A powered flyby, or Oberth maneuver, describes a maneuver in which a rocket falls into a gravitational well, and then accelerates when its fall reaches maximum speed. The resulting maneuver is actually a more efficient way to gain kinetic energy than applying the same impulse outside of a gravitational well.
In astronautics, a powered flyby, or Oberth maneuver, describes a maneuver in which a rocket falls into a gravitational well, and then accelerates when its fall reaches maximum speed. The resulting maneuver is actually a more efficient way to gain kinetic energy than applying the same impulse outside of a gravitational well. The gain in efficiency is explained by the Oberth effect, a phenomenon that allows employing kinetic energy to generate greater mechanical energy. In practical terms, this means that the most efficient time for a spacecraft to burn its engine is at orbital periapse, when its orbital velocity (and so, its kinetic energy) is greatest. In some cases, it is even worth spending fuel on slowing the rocket into a gravity well to take advantage of the efficiencies of the Oberth effect. The maneuver and effect are named after Hermann Oberth, the Austro-Hungarian-born German physicist and a founder of modern rocketry, who first described them in 1927.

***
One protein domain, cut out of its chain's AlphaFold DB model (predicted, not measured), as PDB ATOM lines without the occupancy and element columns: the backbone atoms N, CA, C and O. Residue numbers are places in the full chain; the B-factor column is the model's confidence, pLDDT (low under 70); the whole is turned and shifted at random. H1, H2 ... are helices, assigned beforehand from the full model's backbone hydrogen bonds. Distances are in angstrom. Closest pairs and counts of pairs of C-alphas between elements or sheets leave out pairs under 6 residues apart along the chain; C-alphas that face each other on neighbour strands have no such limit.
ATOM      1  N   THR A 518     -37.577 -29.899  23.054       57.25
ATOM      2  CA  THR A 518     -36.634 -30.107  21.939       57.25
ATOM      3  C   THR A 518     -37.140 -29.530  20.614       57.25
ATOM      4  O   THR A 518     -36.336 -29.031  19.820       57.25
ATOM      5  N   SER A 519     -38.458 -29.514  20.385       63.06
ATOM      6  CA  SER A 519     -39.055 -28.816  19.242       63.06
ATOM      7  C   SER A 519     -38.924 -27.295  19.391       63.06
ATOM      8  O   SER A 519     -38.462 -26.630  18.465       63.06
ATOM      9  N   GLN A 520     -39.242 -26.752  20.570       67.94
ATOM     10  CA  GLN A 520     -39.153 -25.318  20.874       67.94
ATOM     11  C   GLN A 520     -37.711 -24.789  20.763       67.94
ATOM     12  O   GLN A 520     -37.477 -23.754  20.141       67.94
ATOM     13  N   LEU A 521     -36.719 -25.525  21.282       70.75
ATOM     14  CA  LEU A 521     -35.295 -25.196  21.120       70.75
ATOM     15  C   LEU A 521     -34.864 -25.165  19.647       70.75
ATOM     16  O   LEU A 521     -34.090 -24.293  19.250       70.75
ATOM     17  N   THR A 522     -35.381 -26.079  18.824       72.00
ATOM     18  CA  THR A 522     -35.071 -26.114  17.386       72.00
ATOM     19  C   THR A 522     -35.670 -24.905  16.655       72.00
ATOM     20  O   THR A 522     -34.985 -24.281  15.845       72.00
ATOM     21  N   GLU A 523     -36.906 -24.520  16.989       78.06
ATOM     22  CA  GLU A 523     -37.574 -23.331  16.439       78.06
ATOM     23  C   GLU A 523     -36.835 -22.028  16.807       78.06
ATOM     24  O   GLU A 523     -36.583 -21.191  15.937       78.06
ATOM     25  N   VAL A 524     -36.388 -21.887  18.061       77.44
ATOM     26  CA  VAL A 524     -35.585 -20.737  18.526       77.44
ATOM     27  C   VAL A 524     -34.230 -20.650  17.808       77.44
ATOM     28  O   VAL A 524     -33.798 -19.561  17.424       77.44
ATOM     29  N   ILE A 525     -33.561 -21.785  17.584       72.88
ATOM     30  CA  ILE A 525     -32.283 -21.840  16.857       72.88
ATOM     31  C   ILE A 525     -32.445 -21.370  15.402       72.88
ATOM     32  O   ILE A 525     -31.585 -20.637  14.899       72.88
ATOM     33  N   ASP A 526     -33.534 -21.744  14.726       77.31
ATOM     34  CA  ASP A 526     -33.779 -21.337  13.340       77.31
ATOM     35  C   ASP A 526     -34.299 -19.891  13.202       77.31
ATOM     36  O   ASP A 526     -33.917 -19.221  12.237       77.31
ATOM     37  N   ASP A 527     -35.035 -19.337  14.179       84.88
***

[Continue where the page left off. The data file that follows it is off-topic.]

The Oberth effect is strongest at a point in orbit known as the periapse, where the gravitational potential is lowest, and the speed is highest. This is because firing a rocket engine at high speed causes a greater change in kinetic energy than when fired at lower speed. Because the vehicle remains near periapse only for a short time, for the Oberth maneuver to be most effective, the vehicle must be able to generate as much impulse as possible in as short a time as possible. Thus, the Oberth effect is much more useful for high thrust rockets like liquid-propellant rockets, and less useful for low-thrust reaction engines such as ion drives, which take a long time to gain speed. The Oberth effect also can be used to understand the behavior of multi-stage rockets: the upper stage can generate much more usable kinetic energy than the total chemical energy of the propellants it carries.
The effect does not violate the law of conservation of energy. The Oberth effect occurs because the propellant has more usable energy due to its kinetic energy on top of its chemical potential energy. The vehicle is able to employ this kinetic energy to generate more mechanical power.